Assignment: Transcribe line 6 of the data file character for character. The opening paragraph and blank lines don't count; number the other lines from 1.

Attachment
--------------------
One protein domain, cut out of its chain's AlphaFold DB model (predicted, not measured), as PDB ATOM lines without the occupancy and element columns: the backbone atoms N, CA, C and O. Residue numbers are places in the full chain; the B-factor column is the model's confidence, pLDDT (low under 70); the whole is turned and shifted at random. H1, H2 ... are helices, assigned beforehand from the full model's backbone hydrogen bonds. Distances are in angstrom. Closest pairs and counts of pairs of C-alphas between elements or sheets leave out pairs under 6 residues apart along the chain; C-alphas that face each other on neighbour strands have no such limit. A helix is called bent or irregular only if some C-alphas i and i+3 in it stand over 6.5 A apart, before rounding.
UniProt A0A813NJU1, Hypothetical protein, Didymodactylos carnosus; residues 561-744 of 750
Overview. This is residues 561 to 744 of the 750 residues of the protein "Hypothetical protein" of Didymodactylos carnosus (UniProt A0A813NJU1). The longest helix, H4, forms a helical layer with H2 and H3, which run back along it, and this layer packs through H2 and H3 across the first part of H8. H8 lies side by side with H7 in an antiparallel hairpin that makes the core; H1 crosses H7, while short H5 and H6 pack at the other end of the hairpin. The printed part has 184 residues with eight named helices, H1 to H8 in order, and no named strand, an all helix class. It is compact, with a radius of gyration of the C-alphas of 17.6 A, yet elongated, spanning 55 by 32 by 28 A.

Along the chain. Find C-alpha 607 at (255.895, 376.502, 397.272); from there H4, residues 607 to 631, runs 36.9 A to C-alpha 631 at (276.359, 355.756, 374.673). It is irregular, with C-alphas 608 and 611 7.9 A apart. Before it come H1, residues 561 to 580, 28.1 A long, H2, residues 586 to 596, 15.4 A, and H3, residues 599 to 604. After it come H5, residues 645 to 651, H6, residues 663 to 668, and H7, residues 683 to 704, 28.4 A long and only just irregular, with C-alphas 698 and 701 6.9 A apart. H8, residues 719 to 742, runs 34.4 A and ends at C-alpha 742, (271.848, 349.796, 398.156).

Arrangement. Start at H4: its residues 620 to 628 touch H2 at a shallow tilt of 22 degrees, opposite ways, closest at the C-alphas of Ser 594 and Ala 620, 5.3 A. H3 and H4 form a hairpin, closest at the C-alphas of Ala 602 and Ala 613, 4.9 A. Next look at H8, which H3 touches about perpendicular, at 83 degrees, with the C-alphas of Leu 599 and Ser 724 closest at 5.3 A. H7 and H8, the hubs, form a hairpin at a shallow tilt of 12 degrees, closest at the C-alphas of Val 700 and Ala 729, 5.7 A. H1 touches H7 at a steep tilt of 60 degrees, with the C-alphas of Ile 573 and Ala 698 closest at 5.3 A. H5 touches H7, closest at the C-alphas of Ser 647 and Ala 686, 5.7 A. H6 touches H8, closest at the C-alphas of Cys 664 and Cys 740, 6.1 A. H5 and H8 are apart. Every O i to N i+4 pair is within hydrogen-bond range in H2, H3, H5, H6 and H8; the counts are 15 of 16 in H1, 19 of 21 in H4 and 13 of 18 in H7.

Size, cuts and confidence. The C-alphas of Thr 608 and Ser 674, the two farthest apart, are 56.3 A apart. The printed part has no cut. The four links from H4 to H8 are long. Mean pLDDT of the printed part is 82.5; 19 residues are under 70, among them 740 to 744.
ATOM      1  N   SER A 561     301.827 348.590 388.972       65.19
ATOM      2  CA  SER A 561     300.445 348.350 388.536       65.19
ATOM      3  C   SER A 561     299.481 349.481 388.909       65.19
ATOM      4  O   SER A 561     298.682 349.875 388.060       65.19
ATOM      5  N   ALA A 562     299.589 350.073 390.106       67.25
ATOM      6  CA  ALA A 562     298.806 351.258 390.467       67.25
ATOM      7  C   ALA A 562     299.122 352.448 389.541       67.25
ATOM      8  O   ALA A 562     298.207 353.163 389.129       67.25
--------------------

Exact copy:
ATOM      1  N   SER A 561     301.827 348.590 388.972       65.19